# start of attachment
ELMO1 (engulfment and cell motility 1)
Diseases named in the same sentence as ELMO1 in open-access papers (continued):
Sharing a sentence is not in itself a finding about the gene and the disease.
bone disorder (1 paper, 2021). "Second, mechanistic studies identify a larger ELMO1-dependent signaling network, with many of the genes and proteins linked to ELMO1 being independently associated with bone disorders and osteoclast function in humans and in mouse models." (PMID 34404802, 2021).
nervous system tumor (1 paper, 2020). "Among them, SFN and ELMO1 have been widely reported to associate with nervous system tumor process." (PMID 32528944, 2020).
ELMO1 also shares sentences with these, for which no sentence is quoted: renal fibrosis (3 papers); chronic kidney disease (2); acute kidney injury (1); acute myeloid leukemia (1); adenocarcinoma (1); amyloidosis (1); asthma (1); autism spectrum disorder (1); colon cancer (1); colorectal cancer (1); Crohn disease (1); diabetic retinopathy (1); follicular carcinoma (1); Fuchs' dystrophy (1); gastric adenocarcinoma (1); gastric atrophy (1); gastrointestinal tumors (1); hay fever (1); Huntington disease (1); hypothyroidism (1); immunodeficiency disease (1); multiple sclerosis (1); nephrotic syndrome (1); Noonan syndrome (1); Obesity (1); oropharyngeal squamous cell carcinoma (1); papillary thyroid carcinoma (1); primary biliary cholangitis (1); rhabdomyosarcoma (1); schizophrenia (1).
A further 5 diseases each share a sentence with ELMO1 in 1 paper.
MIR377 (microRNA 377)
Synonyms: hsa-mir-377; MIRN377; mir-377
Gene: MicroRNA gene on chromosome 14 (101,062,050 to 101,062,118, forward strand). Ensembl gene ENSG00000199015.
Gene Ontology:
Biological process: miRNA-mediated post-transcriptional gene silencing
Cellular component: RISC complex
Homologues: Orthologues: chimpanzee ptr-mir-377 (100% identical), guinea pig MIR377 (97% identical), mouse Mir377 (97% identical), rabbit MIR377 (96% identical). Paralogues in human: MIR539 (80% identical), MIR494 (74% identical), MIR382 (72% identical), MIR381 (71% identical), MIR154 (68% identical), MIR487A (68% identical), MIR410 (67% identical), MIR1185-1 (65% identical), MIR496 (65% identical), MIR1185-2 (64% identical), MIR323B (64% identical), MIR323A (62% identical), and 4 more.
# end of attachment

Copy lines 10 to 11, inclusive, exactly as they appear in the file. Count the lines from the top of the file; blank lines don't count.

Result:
Gene: MicroRNA gene on chromosome 14 (101,062,050 to 101,062,118, forward strand). Ensembl gene ENSG00000199015.
Gene Ontology: